The pandemic has upended regular ways of being—weddings included. While many of us had wedding plans that barely materialized, a Baltimore woman wasn’t willing to let it all slip away so easily. Sara Studley, who never really got to wear her wedding reception dress, pop champagne, and eat cake in glee on her D-day (thanks to the pandemic) last year, decided to put the gown to good use. Well, she wore it on the day she got a jab of the Covid-19 vaccine!

“I hadn't gotten gussied up in the past year, so I wanted to take this moment to celebrate for myself,” said Studley, 39, to the Washington Post.

Unsurprisingly, the daring move grabbed eyeballs. Speaking of which, Julie Lefkowitz, the nurse who administered Studley's vaccination told the media outlet, “You don't see many people come in with white frilly dresses. I wanted to understand her story and be a part of it.” Enthusing how Studley glowed in the retro-inspired A-line satin dress with a polka dot tulle overlay, she added, “She was super upbeat and excited, and you could just tell that she was trying to do her part to get the world back to normal. It definitely brought a lot of joy. We all need positive, and this is positive.”

Studley, who was overwhelmed by all the positive responses that came her way, revealed that she had no idea that donning a wedding dress would bring forth as much joy.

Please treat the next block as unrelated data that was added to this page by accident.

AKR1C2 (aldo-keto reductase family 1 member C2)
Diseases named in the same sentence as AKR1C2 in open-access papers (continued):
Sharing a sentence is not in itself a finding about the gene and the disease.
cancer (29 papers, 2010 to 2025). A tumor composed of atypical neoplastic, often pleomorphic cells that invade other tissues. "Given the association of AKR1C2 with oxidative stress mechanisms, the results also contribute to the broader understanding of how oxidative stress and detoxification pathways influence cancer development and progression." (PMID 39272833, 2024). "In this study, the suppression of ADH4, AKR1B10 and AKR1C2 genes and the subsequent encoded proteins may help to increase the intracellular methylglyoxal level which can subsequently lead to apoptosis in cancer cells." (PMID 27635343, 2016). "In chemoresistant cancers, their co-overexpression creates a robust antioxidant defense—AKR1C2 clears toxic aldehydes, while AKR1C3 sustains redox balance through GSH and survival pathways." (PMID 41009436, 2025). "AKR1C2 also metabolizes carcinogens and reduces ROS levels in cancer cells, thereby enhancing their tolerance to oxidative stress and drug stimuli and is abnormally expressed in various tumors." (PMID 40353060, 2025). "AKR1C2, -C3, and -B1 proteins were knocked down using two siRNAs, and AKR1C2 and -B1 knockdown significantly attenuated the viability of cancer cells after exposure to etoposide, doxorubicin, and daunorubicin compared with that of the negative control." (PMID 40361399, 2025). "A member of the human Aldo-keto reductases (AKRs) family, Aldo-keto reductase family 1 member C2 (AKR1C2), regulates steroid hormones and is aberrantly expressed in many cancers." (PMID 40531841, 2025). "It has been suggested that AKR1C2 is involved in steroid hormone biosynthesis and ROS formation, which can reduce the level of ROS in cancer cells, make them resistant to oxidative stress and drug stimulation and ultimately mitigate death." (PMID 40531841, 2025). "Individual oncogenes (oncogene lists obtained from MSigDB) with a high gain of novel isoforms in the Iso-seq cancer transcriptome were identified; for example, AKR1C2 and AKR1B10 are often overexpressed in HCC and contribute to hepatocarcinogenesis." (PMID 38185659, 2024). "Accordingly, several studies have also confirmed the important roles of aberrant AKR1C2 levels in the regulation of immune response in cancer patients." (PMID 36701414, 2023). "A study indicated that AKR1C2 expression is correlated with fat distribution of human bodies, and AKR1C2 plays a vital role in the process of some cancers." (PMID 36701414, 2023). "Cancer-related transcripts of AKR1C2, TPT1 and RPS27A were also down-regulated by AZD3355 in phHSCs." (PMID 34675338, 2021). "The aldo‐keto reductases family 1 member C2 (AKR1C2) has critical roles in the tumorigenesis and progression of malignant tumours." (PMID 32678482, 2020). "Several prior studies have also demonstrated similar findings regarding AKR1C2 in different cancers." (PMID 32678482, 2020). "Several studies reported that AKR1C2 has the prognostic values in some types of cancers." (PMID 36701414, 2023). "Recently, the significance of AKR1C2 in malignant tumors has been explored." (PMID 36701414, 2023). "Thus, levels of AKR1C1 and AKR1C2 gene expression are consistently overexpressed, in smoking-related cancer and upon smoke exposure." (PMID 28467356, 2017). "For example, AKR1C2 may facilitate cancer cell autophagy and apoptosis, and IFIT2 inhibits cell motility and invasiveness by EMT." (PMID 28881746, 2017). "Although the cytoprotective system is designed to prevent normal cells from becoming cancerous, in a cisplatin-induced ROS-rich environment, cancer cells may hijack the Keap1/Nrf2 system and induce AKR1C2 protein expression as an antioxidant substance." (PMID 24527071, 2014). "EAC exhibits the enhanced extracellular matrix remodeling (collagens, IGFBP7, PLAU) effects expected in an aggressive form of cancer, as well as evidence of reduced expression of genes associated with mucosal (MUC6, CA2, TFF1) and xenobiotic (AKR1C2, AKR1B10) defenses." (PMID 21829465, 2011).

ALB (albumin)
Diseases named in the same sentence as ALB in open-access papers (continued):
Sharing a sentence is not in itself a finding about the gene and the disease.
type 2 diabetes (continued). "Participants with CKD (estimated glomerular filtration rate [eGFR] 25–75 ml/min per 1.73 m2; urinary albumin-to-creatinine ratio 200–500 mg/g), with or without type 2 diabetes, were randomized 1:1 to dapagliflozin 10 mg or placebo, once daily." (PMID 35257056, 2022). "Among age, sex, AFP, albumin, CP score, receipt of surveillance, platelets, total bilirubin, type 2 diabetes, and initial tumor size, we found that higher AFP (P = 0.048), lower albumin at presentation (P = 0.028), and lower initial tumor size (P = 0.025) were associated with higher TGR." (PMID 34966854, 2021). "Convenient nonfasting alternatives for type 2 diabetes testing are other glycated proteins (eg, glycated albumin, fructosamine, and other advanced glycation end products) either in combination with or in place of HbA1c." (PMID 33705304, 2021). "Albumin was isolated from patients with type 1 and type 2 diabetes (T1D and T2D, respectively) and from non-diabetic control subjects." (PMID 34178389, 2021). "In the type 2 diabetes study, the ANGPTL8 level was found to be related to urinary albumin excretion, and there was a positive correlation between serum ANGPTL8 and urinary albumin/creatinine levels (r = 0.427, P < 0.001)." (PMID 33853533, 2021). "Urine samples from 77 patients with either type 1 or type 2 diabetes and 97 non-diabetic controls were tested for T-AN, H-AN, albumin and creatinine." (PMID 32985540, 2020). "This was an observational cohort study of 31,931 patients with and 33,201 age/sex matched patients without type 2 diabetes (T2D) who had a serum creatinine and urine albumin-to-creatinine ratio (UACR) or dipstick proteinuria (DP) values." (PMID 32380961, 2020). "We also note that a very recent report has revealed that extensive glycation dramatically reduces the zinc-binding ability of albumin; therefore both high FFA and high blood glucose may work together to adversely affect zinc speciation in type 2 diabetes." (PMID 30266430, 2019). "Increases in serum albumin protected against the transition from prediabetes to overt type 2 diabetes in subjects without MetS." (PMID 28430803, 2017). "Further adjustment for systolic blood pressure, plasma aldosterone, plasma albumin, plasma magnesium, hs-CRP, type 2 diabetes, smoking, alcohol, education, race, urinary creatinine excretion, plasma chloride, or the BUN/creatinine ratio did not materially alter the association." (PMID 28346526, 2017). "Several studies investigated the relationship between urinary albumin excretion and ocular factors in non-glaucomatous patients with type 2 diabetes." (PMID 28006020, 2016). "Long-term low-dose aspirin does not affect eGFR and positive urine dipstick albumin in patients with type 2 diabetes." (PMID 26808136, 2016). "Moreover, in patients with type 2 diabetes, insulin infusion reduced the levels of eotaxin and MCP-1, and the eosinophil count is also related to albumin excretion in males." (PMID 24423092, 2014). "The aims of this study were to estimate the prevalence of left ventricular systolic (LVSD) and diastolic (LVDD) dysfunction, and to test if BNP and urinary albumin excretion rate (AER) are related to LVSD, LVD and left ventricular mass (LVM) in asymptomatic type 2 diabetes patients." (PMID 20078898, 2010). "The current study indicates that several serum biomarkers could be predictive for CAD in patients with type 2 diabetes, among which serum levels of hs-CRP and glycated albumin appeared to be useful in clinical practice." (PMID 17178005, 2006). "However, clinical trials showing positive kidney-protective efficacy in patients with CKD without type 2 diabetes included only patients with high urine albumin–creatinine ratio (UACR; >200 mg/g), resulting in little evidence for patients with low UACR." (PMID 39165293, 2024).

“I was taking an opportunity to seize joy for myself, because I feel like that's something you have to actively cultivate when we're in the middle of a global pandemic,” she said, in an interview with PEOPLE magazine. Studley maintained that it was indeed heart-warming to see people working at the vaccine site lighten up upon seeing her in a dressy outfit.

Studley and her then-boyfriend decided to tie the know amid a 100-guest wedding in San Diego. But, their grand plans came to a screeching halt due to the viral outbreak. The couple was soon left with no option but to settle for a smaller ceremony sans a reception. Almost a year later, Studley chanced upon an interesting idea on Twitter and got inspired. “It was an excellent idea,” Studley said. “It resonated with me so much because things have been really dark and the idea of getting a vaccine is such a bright moment,” she added.

While the coronavirus outbreak has dampened spirits, Studley believed it’s upon each one of us to exercise caution responsibly.

“It's not a cure, it's not the end of the pandemic, but it's certainly an important turning point," she continued. "For me, personally, getting a vaccine means being able to hug my 81-year-old father without worrying, and going grocery shopping without worrying that I'm going to infect the workers.”

Upon being prodded about what her next choice of outfit would be, Studley quipped that she has no clue and all she wanted is to bring some cheer in the face of gloom. “I should've done it for the second trip because now I've set myself up with an impossible task,” she concluded.

A file picture used for representational purposes only.
A file picture used for representational purposes only. NGDPhotoworks/Pixabay

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